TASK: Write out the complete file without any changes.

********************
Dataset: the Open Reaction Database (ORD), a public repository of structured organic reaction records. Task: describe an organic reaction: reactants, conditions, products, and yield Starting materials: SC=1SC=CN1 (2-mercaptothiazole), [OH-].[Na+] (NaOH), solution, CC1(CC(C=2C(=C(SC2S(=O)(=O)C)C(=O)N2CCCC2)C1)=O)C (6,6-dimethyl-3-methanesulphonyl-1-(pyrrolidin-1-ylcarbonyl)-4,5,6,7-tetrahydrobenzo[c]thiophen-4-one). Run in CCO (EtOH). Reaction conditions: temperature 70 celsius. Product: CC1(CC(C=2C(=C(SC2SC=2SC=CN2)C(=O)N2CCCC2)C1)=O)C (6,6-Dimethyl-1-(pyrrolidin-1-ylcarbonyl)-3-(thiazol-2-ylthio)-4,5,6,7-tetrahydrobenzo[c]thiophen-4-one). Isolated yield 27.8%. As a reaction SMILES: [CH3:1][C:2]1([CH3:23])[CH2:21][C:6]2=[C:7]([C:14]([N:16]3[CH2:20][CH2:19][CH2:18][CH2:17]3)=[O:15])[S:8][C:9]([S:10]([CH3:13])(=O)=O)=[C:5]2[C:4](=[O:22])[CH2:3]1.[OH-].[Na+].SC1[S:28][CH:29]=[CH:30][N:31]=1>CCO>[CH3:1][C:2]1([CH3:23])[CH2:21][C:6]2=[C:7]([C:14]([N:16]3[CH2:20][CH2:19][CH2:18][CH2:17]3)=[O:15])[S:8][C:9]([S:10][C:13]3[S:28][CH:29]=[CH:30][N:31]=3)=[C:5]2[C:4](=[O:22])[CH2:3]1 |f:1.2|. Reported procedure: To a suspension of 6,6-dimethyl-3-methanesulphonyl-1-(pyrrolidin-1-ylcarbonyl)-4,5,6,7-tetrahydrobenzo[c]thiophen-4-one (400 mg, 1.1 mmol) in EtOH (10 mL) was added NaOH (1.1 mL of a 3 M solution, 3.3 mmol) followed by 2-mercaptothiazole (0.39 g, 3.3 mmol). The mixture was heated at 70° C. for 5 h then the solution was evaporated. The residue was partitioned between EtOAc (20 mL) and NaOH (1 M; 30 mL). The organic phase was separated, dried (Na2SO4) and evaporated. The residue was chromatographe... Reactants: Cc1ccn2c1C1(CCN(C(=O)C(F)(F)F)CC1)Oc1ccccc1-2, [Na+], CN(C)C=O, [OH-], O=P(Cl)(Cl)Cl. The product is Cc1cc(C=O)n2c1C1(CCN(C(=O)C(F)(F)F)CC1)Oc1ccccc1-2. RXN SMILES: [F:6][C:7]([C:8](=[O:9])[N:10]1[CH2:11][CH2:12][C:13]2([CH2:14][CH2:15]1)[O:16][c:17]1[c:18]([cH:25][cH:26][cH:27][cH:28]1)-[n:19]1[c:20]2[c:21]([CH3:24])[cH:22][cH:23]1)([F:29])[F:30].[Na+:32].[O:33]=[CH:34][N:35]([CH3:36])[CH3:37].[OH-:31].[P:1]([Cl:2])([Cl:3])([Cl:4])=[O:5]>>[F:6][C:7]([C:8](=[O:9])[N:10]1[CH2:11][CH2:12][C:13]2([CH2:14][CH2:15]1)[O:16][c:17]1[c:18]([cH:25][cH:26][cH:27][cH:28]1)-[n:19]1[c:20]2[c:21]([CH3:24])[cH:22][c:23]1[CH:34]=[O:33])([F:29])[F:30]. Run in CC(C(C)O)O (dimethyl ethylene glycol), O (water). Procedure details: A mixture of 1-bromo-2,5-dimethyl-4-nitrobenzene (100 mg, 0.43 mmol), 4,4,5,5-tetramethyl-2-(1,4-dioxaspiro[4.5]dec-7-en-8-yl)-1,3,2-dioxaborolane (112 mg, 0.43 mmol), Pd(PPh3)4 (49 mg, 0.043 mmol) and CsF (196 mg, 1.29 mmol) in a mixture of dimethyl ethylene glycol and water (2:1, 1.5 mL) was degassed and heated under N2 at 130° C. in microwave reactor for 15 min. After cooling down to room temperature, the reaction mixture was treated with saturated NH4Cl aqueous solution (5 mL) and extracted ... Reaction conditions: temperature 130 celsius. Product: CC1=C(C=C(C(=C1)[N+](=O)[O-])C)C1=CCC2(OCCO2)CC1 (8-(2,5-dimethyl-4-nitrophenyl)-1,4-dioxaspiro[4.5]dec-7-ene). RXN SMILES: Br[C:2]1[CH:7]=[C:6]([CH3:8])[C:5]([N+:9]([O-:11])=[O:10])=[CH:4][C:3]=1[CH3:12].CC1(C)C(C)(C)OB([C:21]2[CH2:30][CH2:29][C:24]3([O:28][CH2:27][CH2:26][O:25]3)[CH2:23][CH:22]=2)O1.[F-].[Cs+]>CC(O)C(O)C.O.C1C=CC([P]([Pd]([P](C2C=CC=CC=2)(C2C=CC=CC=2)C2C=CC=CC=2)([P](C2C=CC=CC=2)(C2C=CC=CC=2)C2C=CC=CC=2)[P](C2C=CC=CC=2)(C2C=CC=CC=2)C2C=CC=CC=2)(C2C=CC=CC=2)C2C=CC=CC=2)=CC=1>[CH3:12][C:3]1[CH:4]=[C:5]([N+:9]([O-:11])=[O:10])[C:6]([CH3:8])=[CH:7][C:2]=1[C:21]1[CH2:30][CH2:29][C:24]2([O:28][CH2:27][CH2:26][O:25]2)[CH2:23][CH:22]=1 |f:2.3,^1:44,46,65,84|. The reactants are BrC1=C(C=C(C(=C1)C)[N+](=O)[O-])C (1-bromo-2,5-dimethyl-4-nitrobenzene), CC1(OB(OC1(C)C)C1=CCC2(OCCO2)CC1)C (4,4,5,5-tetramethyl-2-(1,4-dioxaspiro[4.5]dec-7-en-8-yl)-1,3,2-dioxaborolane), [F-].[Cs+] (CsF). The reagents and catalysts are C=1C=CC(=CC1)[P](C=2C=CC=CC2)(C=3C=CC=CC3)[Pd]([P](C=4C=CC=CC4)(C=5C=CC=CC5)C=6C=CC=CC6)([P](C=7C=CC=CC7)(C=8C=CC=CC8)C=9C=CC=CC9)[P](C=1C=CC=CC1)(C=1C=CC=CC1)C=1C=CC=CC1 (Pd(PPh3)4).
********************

Dataset: the Open Reaction Database (ORD), a public repository of structured organic reaction records. Task: describe an organic reaction: reactants, conditions, products, and yield Starting materials: SC=1SC=CN1 (2-mercaptothiazole), [OH-].[Na+] (NaOH), solution, CC1(CC(C=2C(=C(SC2S(=O)(=O)C)C(=O)N2CCCC2)C1)=O)C (6,6-dimethyl-3-methanesulphonyl-1-(pyrrolidin-1-ylcarbonyl)-4,5,6,7-tetrahydrobenzo[c]thiophen-4-one). Run in CCO (EtOH). Reaction conditions: temperature 70 celsius. Product: CC1(CC(C=2C(=C(SC2SC=2SC=CN2)C(=O)N2CCCC2)C1)=O)C (6,6-Dimethyl-1-(pyrrolidin-1-ylcarbonyl)-3-(thiazol-2-ylthio)-4,5,6,7-tetrahydrobenzo[c]thiophen-4-one). Isolated yield 27.8%. As a reaction SMILES: [CH3:1][C:2]1([CH3:23])[CH2:21][C:6]2=[C:7]([C:14]([N:16]3[CH2:20][CH2:19][CH2:18][CH2:17]3)=[O:15])[S:8][C:9]([S:10]([CH3:13])(=O)=O)=[C:5]2[C:4](=[O:22])[CH2:3]1.[OH-].[Na+].SC1[S:28][CH:29]=[CH:30][N:31]=1>CCO>[CH3:1][C:2]1([CH3:23])[CH2:21][C:6]2=[C:7]([C:14]([N:16]3[CH2:20][CH2:19][CH2:18][CH2:17]3)=[O:15])[S:8][C:9]([S:10][C:13]3[S:28][CH:29]=[CH:30][N:31]=3)=[C:5]2[C:4](=[O:22])[CH2:3]1 |f:1.2|. Reported procedure: To a suspension of 6,6-dimethyl-3-methanesulphonyl-1-(pyrrolidin-1-ylcarbonyl)-4,5,6,7-tetrahydrobenzo[c]thiophen-4-one (400 mg, 1.1 mmol) in EtOH (10 mL) was added NaOH (1.1 mL of a 3 M solution, 3.3 mmol) followed by 2-mercaptothiazole (0.39 g, 3.3 mmol). The mixture was heated at 70° C. for 5 h then the solution was evaporated. The residue was partitioned between EtOAc (20 mL) and NaOH (1 M; 30 mL). The organic phase was separated, dried (Na2SO4) and evaporated. The residue was chromatographe... Reactants: Cc1ccn2c1C1(CCN(C(=O)C(F)(F)F)CC1)Oc1ccccc1-2, [Na+], CN(C)C=O, [OH-], O=P(Cl)(Cl)Cl. The product is Cc1cc(C=O)n2c1C1(CCN(C(=O)C(F)(F)F)CC1)Oc1ccccc1-2. RXN SMILES: [F:6][C:7]([C:8](=[O:9])[N:10]1[CH2:11][CH2:12][C:13]2([CH2:14][CH2:15]1)[O:16][c:17]1[c:18]([cH:25][cH:26][cH:27][cH:28]1)-[n:19]1[c:20]2[c:21]([CH3:24])[cH:22][cH:23]1)([F:29])[F:30].[Na+:32].[O:33]=[CH:34][N:35]([CH3:36])[CH3:37].[OH-:31].[P:1]([Cl:2])([Cl:3])([Cl:4])=[O:5]>>[F:6][C:7]([C:8](=[O:9])[N:10]1[CH2:11][CH2:12][C:13]2([CH2:14][CH2:15]1)[O:16][c:17]1[c:18]([cH:25][cH:26][cH:27][cH:28]1)-[n:19]1[c:20]2[c:21]([CH3:24])[cH:22][c:23]1[CH:34]=[O:33])([F:29])[F:30]. Run in CC(C(C)O)O (dimethyl ethylene glycol), O (water). Procedure details: A mixture of 1-bromo-2,5-dimethyl-4-nitrobenzene (100 mg, 0.43 mmol), 4,4,5,5-tetramethyl-2-(1,4-dioxaspiro[4.5]dec-7-en-8-yl)-1,3,2-dioxaborolane (112 mg, 0.43 mmol), Pd(PPh3)4 (49 mg, 0.043 mmol) and CsF (196 mg, 1.29 mmol) in a mixture of dimethyl ethylene glycol and water (2:1, 1.5 mL) was degassed and heated under N2 at 130° C. in microwave reactor for 15 min. After cooling down to room temperature, the reaction mixture was treated with saturated NH4Cl aqueous solution (5 mL) and extracted ... Reaction conditions: temperature 130 celsius. Product: CC1=C(C=C(C(=C1)[N+](=O)[O-])C)C1=CCC2(OCCO2)CC1 (8-(2,5-dimethyl-4-nitrophenyl)-1,4-dioxaspiro[4.5]dec-7-ene). RXN SMILES: Br[C:2]1[CH:7]=[C:6]([CH3:8])[C:5]([N+:9]([O-:11])=[O:10])=[CH:4][C:3]=1[CH3:12].CC1(C)C(C)(C)OB([C:21]2[CH2:30][CH2:29][C:24]3([O:28][CH2:27][CH2:26][O:25]3)[CH2:23][CH:22]=2)O1.[F-].[Cs+]>CC(O)C(O)C.O.C1C=CC([P]([Pd]([P](C2C=CC=CC=2)(C2C=CC=CC=2)C2C=CC=CC=2)([P](C2C=CC=CC=2)(C2C=CC=CC=2)C2C=CC=CC=2)[P](C2C=CC=CC=2)(C2C=CC=CC=2)C2C=CC=CC=2)(C2C=CC=CC=2)C2C=CC=CC=2)=CC=1>[CH3:12][C:3]1[CH:4]=[C:5]([N+:9]([O-:11])=[O:10])[C:6]([CH3:8])=[CH:7][C:2]=1[C:21]1[CH2:30][CH2:29][C:24]2([O:28][CH2:27][CH2:26][O:25]2)[CH2:23][CH:22]=1 |f:2.3,^1:44,46,65,84|. The reactants are BrC1=C(C=C(C(=C1)C)[N+](=O)[O-])C (1-bromo-2,5-dimethyl-4-nitrobenzene), CC1(OB(OC1(C)C)C1=CCC2(OCCO2)CC1)C (4,4,5,5-tetramethyl-2-(1,4-dioxaspiro[4.5]dec-7-en-8-yl)-1,3,2-dioxaborolane), [F-].[Cs+] (CsF). The reagents and catalysts are C=1C=CC(=CC1)[P](C=2C=CC=CC2)(C=3C=CC=CC3)[Pd]([P](C=4C=CC=CC4)(C=5C=CC=CC5)C=6C=CC=CC6)([P](C=7C=CC=CC7)(C=8C=CC=CC8)C=9C=CC=CC9)[P](C=1C=CC=CC1)(C=1C=CC=CC1)C=1C=CC=CC1 (Pd(PPh3)4).